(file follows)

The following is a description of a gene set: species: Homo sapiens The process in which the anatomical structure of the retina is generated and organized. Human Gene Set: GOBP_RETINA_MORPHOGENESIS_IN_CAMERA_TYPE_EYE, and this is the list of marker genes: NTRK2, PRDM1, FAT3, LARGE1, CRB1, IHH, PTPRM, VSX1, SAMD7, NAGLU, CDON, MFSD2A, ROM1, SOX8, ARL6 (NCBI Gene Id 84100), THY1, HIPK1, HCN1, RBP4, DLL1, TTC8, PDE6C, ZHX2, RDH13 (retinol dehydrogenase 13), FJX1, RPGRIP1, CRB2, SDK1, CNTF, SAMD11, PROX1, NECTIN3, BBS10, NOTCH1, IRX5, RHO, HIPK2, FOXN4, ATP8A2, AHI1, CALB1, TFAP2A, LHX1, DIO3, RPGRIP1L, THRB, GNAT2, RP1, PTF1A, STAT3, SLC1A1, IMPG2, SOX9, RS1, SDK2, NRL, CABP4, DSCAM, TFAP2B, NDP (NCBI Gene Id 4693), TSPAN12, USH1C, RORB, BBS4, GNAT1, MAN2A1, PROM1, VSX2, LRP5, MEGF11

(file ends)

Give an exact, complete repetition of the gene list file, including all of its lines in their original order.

The following is a description of a gene set: species: Homo sapiens The process in which the anatomical structure of the retina is generated and organized. Human Gene Set: GOBP_RETINA_MORPHOGENESIS_IN_CAMERA_TYPE_EYE, and this is the list of marker genes: NTRK2, PRDM1, FAT3, LARGE1, CRB1, IHH, PTPRM, VSX1, SAMD7, NAGLU, CDON, MFSD2A, ROM1, SOX8, ARL6 (NCBI Gene Id 84100), THY1, HIPK1, HCN1, RBP4, DLL1, TTC8, PDE6C, ZHX2, RDH13 (retinol dehydrogenase 13), FJX1, RPGRIP1, CRB2, SDK1, CNTF, SAMD11, PROX1, NECTIN3, BBS10, NOTCH1, IRX5, RHO, HIPK2, FOXN4, ATP8A2, AHI1, CALB1, TFAP2A, LHX1, DIO3, RPGRIP1L, THRB, GNAT2, RP1, PTF1A, STAT3, SLC1A1, IMPG2, SOX9, RS1, SDK2, NRL, CABP4, DSCAM, TFAP2B, NDP (NCBI Gene Id 4693), TSPAN12, USH1C, RORB, BBS4, GNAT1, MAN2A1, PROM1, VSX2, LRP5, MEGF11